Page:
Bespoke fashion start-ups join forces for European expansion
By Douglas Busvine FRANKFURT (Reuters) - Berlin-based personalised fashion start-ups Outfittery and Modomoto are merging in an effort to accelerate growth in Europe, where they compete with online-only retailer Zalando's own bespoke clothing business. Seven-year-old Outfittery is tying up with the smaller Modomoto in an all-share deal, expanding the online menswear business that in effect works as a personal shopper for its growing customer base. The two companies have served nearly 1 million customers between them and jointly achieved sales of 80 million euros ($90 million) in the past 12 months
By Douglas Busvine
FRANKFURT (Reuters) - Berlin-based personalised fashion start-ups Outfittery and Modomoto are merging in an effort to accelerate growth in Europe, where they compete with online-only retailer Zalando's own bespoke clothing business.
Seven-year-old Outfittery is tying up with the smaller Modomoto in an all-share deal, expanding the online menswear business that in effect works as a personal shopper for its growing customer base.
The two companies have served nearly 1 million customers between them and jointly achieved sales of 80 million euros ($90 million) in the past 12 months.
Julia Boesch, co-founder and CEO of Outfittery, will head the combined company, which she said would be "the European leader in personalised fashion shopping".
With integration to be completed this year, the merged business is targeting revenue of more than 100 million euros in 2020. Outfittery accounts for two thirds of the two retailers' joint sales.
Outfittery originally focused on menswear because in traditional bricks-and-mortar fashion stores "men were always somewhere in the basement", Boesch told Reuters, and the growth of e-commerce now offers them a wealth of choice so great as to be overwhelming.
"We saw this pain specifically with men, so we thought that starting with men would be good. This proved to be true," she said.
Modomoto's management will stay on, with CEO Andreas Fischer becoming chief strategy officer while colleagues assume senior roles. Deal terms were not disclosed.
HUMAN AND MACHINE
Combining expert advice with data science, Outfittery first surveys customers online to find out how old they "feel" and what fashions they like.
One of its 200 stylists reviews the feedback and assembles a box of clothes to send to the customer, who either keeps and pays for it or returns the goods with comments. This data is then analysed to help to improve recommendations over time.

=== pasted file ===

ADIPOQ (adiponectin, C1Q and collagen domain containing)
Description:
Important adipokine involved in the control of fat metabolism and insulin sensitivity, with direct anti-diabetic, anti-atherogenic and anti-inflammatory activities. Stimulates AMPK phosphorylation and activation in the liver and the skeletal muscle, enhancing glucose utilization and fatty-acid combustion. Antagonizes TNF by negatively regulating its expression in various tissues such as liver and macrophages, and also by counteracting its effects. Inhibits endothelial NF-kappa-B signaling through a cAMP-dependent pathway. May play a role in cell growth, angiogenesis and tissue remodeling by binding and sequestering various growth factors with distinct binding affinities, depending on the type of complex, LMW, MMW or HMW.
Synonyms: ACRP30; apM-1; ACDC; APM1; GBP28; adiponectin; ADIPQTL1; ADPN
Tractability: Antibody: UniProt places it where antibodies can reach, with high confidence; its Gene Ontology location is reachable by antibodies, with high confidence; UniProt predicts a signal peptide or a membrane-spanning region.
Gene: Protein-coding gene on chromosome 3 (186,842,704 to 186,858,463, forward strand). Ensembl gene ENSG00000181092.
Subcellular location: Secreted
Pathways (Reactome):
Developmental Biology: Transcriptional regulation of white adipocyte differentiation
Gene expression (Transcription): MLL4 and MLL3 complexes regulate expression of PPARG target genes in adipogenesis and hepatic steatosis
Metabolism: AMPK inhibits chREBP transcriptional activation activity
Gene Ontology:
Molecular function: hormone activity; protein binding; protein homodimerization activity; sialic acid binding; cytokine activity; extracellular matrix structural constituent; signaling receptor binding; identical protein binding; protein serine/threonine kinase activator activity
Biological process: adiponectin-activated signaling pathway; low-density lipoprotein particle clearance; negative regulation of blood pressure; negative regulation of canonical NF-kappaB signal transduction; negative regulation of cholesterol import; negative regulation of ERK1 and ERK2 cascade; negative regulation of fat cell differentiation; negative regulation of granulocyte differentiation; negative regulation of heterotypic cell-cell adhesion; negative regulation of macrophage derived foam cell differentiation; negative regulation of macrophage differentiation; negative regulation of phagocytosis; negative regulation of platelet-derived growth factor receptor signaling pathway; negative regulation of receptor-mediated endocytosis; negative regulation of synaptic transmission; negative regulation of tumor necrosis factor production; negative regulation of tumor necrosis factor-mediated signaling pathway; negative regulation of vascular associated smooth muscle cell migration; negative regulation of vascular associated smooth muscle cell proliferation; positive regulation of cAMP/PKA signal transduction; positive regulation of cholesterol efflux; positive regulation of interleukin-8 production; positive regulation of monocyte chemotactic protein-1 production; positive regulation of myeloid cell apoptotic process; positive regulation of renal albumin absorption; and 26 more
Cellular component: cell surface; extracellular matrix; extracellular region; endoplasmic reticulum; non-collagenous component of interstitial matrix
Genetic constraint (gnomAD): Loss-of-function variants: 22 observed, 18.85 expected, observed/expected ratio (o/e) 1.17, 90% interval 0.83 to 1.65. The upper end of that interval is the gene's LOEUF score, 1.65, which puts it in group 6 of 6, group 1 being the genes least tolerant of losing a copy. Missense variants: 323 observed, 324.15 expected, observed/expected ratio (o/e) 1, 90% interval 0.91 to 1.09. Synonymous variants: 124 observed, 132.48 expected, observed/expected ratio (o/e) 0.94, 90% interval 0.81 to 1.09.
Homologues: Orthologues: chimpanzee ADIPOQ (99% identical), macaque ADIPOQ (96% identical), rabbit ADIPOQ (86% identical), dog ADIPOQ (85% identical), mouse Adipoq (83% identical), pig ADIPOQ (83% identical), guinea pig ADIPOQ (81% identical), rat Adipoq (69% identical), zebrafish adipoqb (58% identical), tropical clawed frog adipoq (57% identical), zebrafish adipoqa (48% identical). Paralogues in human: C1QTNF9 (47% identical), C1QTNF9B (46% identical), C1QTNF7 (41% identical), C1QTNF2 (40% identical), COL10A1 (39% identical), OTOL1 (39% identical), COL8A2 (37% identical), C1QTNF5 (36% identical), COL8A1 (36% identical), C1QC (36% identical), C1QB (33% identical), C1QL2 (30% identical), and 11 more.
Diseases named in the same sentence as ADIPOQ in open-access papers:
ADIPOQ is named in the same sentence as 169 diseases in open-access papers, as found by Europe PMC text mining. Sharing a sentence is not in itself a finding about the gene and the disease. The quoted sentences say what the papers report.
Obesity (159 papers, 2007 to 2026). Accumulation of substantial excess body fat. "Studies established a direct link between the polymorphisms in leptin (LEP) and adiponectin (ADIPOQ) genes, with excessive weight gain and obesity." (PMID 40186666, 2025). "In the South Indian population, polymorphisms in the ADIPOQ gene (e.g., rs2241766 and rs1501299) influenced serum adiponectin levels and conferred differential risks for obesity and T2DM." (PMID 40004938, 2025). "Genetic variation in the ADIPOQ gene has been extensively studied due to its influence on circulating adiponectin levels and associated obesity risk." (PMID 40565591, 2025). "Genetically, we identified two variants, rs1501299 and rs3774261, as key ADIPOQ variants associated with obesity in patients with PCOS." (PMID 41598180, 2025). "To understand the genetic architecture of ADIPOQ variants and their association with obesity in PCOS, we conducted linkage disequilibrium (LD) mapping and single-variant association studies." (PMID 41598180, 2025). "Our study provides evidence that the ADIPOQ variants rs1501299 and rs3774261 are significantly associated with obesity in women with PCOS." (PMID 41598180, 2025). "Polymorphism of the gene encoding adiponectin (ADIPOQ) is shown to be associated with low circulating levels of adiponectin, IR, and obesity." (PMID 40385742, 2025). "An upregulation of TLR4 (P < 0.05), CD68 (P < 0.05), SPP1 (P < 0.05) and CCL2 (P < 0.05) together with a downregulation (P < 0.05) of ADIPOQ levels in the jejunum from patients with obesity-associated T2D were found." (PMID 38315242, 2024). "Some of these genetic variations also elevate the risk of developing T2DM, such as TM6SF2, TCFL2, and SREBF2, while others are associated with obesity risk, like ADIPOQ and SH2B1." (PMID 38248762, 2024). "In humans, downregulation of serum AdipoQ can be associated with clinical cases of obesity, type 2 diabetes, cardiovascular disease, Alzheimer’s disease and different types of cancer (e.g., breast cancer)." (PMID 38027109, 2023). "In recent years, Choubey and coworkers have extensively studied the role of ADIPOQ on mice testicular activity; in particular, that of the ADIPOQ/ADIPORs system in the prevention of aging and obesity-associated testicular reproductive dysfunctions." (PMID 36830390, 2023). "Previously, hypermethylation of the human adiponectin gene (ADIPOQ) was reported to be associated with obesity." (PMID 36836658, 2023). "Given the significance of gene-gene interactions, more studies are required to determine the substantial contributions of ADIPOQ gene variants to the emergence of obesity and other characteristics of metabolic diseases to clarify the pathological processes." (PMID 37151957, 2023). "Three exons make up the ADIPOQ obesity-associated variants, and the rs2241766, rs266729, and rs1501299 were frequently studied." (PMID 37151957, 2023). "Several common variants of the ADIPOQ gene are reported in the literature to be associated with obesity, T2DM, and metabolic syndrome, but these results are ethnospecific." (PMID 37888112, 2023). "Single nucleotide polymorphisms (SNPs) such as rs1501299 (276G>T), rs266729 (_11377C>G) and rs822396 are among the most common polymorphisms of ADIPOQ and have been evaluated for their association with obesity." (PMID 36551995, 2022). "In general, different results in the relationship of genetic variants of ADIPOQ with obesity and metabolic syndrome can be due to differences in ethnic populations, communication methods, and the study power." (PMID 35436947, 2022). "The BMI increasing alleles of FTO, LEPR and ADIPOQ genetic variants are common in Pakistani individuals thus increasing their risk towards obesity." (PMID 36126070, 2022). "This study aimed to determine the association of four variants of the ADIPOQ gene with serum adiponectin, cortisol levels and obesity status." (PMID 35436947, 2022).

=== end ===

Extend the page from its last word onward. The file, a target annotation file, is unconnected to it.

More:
Outfittery competes against Zalando's own bespoke fashion brand, Zalon, which was founded in 2015 and is credited with helping to staunch a decline in profitability at Europe's biggest online-only fashion retailer.
The new company will operate only under the Outfittery brand in nine markets, spanning the German-speaking countries, Benelux, Sweden and Denmark. Modomoto covers a similar footprint but already has a presence in France.
Boesch, one of a handful of women CEOs leading consumer start-ups in Germany, said the average spend per Outfittery box is 200 euros. About 40% of customers go on to buy most of their clothes there, paying typical recommended retail prices.
In another metric, Outfittery's 'share of wardrobe' - the propertion of its customers' total spending on clothes - has grown by 30% in the past three years, Boesch said. She did not provide figures for returns.
She also declined to elaborate on financial performance at the company, which has raised about $60 million from investors.
So-called curated fashion caught on earlier in the United States, where Stitch Fix floated in 2017 and forecasts revenue of more than $1.5 billion this year. Stitch Fix is now looking to expand into Britain, setting the scene for a potential clash on the European continent.
Boesch, who worked in international business development at Zalando before founding Outfittery in 2012, welcomes the prospect.
"Competitors make the concept even more popular and increase the market's size," she said.
"In the U.S. we've really seen the inflection point. We are expecting the same to happen in the European market. You can see by Stitch Fix’s expansion into the UK that they also believe in that."
(Reporting by Douglas Busvine; Editing by David Goodman)
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